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TiVo vs Echostar ... Discussion leading to September 4th Hearing

Discussion in 'General DISH™ Discussion' started by Curtis52, May 17, 2008.

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  1. May 27, 2008 #681 of 2549
    jacmyoung

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    Except you do agree the Infringing Produsts might be later found not infinging products, the possibility does exist?

    Because according to Greg, even that is not possible, once a prduct is detemined an infringing product, no modification can be done to make it non-infringing.

    If this is what the court believes and interprets, then yes I have no argument on that. The case law time after time however pointed to a different direction.
     
  2. May 27, 2008 #682 of 2549
    dgordo

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    Yes, but he said that the court never gave permission to turn them back on.

    He said DISH needs to turn them off and then seek permission to turn them back on with new software.

    Again, this is just his opinion.
     
  3. May 27, 2008 #683 of 2549
    jacmyoung

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    Not true at all, the sole purpose to shut down those Infringing Products right before the injunction took effect, and replace the old-infringing software with the new, different software, was so the Infringing Products no longer existed, replaced with the new DVRs.

    It was absolutely a willful act to comply with the injunction, that is to shut off the Infringing Products, and "continue as before" with the new products.
     
  4. May 27, 2008 #684 of 2549
    HobbyTalk

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    Ahhhh, there's the rub. If the trial would have been held any place other then this single district, would it have been found to be infringing? The experts may really have been right, the software doesn't actually infringe, just in the minds of the self-serving jury of this district.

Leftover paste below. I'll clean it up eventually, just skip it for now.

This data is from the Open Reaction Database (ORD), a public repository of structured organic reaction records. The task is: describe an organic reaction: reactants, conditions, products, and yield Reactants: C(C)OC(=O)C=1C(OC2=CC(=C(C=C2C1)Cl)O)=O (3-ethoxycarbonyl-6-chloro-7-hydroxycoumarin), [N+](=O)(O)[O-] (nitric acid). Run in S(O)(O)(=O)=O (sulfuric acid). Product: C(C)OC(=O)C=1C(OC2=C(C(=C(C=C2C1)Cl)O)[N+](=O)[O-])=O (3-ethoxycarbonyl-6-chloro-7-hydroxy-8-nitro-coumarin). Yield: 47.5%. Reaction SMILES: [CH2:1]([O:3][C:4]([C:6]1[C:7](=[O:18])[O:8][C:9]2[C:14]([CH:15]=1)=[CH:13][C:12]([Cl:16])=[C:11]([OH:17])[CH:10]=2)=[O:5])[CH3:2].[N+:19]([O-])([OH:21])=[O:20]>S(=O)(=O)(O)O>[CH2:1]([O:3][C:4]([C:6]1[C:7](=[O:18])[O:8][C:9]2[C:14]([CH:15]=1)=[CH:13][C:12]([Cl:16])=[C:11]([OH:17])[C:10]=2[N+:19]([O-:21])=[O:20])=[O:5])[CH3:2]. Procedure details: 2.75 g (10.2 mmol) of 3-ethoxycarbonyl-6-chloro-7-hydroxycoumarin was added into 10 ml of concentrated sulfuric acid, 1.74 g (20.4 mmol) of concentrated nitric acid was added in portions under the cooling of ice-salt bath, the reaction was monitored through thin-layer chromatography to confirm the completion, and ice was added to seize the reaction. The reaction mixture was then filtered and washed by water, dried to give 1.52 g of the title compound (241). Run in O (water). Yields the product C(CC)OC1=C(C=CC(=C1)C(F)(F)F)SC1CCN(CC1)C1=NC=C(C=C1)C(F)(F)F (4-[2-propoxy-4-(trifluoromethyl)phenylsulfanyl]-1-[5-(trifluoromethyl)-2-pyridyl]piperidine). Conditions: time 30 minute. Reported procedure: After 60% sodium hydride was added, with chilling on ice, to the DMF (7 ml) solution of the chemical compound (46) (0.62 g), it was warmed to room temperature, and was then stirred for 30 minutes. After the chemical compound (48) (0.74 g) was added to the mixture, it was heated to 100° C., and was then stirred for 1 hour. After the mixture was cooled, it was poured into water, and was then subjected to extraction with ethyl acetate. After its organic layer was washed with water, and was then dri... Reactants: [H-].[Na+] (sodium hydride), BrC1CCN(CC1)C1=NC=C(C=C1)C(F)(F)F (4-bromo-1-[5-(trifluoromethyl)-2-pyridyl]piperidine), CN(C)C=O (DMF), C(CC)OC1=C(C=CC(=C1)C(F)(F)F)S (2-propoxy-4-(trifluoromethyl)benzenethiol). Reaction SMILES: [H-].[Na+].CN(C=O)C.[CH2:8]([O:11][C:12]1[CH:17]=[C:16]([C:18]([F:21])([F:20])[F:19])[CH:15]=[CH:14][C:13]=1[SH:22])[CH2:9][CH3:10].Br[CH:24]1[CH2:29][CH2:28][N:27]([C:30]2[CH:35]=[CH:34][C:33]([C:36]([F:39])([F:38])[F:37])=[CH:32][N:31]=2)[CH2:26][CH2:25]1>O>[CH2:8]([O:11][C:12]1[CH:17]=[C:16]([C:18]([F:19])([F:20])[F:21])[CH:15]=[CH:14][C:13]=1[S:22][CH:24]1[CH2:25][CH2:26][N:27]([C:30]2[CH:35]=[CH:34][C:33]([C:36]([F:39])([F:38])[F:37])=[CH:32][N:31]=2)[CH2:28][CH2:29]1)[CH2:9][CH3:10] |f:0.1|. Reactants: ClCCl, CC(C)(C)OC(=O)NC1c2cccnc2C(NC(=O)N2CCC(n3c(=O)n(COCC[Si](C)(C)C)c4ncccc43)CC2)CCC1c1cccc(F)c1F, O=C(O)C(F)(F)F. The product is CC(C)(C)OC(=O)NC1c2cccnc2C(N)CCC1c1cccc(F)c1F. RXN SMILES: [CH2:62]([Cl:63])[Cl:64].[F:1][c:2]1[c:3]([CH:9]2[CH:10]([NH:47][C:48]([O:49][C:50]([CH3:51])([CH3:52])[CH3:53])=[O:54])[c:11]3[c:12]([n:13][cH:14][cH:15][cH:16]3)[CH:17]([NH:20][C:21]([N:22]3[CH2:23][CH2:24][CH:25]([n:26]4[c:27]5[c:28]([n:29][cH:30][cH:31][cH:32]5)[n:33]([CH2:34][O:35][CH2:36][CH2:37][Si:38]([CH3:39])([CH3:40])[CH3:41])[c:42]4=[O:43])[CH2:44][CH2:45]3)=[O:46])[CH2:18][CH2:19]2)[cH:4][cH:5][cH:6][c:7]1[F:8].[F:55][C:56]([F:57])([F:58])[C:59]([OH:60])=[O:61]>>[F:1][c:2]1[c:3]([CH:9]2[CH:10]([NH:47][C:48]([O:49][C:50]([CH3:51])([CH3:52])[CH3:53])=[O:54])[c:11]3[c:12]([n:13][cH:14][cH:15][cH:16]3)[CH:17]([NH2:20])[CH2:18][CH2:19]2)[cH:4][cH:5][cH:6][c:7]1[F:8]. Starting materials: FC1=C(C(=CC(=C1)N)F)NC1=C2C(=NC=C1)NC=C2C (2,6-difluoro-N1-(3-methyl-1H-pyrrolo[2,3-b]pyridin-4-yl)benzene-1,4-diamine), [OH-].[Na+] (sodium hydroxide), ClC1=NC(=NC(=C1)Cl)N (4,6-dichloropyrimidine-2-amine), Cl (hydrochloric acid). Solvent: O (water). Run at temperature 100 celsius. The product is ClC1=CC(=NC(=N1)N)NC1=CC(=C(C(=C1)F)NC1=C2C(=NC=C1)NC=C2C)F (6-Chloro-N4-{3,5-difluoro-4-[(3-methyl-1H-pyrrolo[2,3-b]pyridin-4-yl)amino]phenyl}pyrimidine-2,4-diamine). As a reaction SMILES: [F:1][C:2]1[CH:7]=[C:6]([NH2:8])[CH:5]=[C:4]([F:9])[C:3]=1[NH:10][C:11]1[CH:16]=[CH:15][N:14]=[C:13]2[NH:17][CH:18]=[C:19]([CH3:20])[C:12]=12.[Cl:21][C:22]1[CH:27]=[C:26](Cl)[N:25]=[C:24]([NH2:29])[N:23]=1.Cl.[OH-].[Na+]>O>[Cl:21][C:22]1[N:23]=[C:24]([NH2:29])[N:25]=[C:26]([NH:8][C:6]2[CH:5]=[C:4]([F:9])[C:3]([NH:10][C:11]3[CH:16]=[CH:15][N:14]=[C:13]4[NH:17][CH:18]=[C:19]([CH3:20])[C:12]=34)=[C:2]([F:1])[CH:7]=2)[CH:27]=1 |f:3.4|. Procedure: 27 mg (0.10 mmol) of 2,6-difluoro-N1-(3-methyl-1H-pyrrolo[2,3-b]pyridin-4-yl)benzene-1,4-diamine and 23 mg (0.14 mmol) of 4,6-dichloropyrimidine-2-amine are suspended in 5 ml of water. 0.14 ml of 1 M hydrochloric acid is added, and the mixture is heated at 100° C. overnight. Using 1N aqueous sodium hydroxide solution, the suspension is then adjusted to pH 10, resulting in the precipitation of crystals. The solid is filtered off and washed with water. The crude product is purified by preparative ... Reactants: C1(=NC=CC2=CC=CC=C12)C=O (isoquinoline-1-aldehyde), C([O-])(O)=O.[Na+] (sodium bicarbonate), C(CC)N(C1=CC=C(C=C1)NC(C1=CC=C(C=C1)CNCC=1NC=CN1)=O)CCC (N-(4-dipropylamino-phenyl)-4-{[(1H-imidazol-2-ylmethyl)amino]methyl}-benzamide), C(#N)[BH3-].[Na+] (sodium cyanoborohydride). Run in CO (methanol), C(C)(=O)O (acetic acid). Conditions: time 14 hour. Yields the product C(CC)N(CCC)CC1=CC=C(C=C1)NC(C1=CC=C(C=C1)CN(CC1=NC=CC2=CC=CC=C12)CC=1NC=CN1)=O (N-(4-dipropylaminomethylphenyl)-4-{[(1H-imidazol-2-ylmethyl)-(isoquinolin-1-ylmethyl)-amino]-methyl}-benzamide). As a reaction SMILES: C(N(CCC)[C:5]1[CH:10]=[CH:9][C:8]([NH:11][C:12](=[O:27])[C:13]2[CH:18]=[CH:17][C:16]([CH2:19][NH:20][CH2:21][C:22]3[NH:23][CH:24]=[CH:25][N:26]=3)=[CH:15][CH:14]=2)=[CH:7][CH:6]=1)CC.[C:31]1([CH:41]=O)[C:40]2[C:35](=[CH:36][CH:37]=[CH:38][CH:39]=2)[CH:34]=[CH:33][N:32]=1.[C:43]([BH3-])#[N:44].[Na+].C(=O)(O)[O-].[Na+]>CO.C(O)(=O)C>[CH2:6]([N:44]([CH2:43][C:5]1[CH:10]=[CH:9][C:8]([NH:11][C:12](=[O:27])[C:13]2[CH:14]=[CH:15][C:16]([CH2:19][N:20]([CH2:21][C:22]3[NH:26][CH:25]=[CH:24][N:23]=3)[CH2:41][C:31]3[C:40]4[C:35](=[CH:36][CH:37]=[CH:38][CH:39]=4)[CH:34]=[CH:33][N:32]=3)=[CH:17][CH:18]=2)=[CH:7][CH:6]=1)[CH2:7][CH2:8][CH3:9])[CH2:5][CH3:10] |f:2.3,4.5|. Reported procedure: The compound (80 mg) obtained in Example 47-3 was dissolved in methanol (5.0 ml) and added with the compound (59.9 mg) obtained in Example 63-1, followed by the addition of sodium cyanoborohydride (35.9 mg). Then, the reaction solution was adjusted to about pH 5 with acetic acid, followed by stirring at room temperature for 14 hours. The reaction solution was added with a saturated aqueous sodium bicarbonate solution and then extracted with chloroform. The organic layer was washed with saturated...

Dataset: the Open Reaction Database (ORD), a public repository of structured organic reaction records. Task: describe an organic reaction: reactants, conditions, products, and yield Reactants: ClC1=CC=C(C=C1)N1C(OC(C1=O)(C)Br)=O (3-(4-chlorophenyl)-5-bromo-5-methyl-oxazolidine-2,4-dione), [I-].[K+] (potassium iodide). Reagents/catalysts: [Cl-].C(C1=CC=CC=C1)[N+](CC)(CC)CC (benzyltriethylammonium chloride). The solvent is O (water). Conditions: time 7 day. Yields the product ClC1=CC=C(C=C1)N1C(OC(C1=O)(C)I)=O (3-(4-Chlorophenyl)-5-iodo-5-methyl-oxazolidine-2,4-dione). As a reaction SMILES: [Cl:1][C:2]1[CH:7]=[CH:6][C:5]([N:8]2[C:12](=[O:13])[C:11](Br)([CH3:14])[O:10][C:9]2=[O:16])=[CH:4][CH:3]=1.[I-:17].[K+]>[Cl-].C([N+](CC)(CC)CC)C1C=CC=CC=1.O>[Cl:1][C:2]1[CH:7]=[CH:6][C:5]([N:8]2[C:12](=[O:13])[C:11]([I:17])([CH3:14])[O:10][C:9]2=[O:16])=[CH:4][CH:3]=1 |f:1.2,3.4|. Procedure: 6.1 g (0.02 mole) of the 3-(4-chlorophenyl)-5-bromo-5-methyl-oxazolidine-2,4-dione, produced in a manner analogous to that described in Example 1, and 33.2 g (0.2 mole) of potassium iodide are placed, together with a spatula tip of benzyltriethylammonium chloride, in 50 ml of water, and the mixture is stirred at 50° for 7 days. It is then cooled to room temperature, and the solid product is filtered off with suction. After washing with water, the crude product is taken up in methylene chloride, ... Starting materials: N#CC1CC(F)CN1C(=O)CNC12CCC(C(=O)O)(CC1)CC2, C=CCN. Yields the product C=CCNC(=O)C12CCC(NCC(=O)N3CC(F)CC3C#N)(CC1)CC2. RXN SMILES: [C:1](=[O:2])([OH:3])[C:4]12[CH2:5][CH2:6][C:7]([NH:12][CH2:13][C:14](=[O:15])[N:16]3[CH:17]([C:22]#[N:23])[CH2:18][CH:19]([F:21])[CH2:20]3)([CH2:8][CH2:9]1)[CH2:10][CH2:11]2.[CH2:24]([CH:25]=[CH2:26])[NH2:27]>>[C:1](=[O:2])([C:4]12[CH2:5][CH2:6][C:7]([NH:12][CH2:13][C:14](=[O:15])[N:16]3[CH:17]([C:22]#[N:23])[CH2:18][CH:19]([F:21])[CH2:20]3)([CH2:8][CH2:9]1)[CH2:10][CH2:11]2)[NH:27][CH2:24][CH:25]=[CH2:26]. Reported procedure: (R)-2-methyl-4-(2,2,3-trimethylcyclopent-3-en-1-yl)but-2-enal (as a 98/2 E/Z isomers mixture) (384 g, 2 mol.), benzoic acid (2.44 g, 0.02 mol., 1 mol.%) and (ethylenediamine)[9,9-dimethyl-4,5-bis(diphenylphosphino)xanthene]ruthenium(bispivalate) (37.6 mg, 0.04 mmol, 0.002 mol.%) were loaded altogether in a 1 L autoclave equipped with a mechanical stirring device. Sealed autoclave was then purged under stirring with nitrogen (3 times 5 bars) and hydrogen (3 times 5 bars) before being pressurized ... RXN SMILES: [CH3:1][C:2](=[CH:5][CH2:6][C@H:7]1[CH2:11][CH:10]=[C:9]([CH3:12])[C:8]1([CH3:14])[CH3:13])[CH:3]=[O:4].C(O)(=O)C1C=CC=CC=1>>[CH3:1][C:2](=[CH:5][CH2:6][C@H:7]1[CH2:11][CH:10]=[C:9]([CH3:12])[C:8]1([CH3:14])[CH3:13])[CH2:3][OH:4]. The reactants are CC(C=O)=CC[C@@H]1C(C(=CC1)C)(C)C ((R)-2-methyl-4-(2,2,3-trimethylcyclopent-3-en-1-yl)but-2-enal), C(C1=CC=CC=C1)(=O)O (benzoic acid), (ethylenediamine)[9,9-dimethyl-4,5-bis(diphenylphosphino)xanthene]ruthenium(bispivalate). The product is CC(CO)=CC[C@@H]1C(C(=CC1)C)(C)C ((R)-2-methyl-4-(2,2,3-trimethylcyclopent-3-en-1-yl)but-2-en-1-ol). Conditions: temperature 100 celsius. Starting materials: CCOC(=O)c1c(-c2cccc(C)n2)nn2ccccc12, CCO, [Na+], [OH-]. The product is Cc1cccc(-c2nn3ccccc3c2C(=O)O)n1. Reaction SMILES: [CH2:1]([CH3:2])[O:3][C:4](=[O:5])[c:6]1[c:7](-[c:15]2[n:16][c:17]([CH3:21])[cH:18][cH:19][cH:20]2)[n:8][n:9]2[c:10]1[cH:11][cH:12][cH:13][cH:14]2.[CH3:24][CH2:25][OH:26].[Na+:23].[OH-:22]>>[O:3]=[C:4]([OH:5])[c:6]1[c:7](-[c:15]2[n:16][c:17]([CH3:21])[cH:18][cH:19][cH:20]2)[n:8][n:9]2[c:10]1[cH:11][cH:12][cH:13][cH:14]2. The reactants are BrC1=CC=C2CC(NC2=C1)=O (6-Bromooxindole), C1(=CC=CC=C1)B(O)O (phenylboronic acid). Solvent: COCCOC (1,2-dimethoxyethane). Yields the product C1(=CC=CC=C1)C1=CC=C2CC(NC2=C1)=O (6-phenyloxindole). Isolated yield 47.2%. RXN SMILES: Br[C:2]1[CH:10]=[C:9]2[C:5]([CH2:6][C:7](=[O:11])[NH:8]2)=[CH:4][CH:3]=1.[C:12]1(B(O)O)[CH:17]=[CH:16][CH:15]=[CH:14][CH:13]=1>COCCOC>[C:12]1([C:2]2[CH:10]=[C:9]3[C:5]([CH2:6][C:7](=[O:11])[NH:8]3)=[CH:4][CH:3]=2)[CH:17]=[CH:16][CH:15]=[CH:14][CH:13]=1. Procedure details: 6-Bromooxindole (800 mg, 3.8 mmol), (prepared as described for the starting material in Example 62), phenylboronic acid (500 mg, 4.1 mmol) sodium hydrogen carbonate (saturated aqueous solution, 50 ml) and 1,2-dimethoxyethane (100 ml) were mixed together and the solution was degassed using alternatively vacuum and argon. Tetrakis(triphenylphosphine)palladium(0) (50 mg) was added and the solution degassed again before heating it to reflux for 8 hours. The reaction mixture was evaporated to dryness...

5. May 27, 2008 #685 of 2549
    James Long

    James Long Ready for Uplink! Staff Member Super Moderator DBSTalk Club

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    That is for a court to decide.
    Yes, in the same poorly worded ("Untied States") injunction DISH is told to cease using/etc infringing products and are told they can continue to place infringing products. There must be something you are overlooking that doesn't make these statements contradict.

    Likely the DVR software ... which is the only thing, per the injunction, that the lack of makes a difference between an Infringing Product that CAN be used vs one that cannot be used.

    And unlike the distants case, there is no federal death penalty that says "if you mess up providing DVR service you can NEVER provide DVR service again". DISH is absolutely permitted to design, use and sell DVRs that do not infringe.
     
  6. May 27, 2008 #686 of 2549
    jacmyoung

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    Sounded a very good argument, but did the court always have to give permission before an infringer may begin to sell any modified devices? If you read the case law apparent not, not in even one of them. In fact the law clearly stated that legitimate workaround should be allowed so the infringer may "continue as before."

    Under what circumstances the judge would agree to let them turn back on? If there is simply no chance, then demand to ask for permission would be unreasonable, would it?

    What I am saying is, while fully respect your friend's opinion and recognize his credential, what he said did not seem to help Greg and Curtis.

    So may be DISH can ask for permission during that meeting to turn the DVRs off then back on with a new software called DVR plus v.2.0, and tell the judge the new plus v.2.0 is not infringing, what should the judge do?